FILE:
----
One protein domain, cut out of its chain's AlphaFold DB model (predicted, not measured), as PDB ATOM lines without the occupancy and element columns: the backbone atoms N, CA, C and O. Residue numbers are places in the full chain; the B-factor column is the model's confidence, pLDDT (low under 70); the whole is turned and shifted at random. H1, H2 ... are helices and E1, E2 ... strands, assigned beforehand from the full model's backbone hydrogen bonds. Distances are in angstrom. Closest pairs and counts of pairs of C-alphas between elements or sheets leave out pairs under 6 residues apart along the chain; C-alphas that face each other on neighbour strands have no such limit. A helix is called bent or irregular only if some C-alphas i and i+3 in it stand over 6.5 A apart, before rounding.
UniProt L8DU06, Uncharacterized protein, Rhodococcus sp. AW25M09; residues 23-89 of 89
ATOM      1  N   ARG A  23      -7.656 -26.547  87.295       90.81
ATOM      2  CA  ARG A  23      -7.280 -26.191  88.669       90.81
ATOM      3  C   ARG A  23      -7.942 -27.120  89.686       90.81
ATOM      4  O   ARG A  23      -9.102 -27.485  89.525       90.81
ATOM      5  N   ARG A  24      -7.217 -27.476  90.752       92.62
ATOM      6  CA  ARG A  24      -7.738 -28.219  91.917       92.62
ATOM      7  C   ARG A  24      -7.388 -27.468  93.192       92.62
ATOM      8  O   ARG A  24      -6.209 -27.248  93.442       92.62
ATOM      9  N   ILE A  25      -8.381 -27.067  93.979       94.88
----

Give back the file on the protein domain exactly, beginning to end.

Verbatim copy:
One protein domain, cut out of its chain's AlphaFold DB model (predicted, not measured), as PDB ATOM lines without the occupancy and element columns: the backbone atoms N, CA, C and O. Residue numbers are places in the full chain; the B-factor column is the model's confidence, pLDDT (low under 70); the whole is turned and shifted at random. H1, H2 ... are helices and E1, E2 ... strands, assigned beforehand from the full model's backbone hydrogen bonds. Distances are in angstrom. Closest pairs and counts of pairs of C-alphas between elements or sheets leave out pairs under 6 residues apart along the chain; C-alphas that face each other on neighbour strands have no such limit. A helix is called bent or irregular only if some C-alphas i and i+3 in it stand over 6.5 A apart, before rounding.
UniProt L8DU06, Uncharacterized protein, Rhodococcus sp. AW25M09; residues 23-89 of 89
ATOM      1  N   ARG A  23      -7.656 -26.547  87.295       90.81
ATOM      2  CA  ARG A  23      -7.280 -26.191  88.669       90.81
ATOM      3  C   ARG A  23      -7.942 -27.120  89.686       90.81
ATOM      4  O   ARG A  23      -9.102 -27.485  89.525       90.81
ATOM      5  N   ARG A  24      -7.217 -27.476  90.752       92.62
ATOM      6  CA  ARG A  24      -7.738 -28.219  91.917       92.62
ATOM      7  C   ARG A  24      -7.388 -27.468  93.192       92.62
ATOM      8  O   ARG A  24      -6.209 -27.248  93.442       92.62
ATOM      9  N   ILE A  25      -8.381 -27.067  93.979       94.88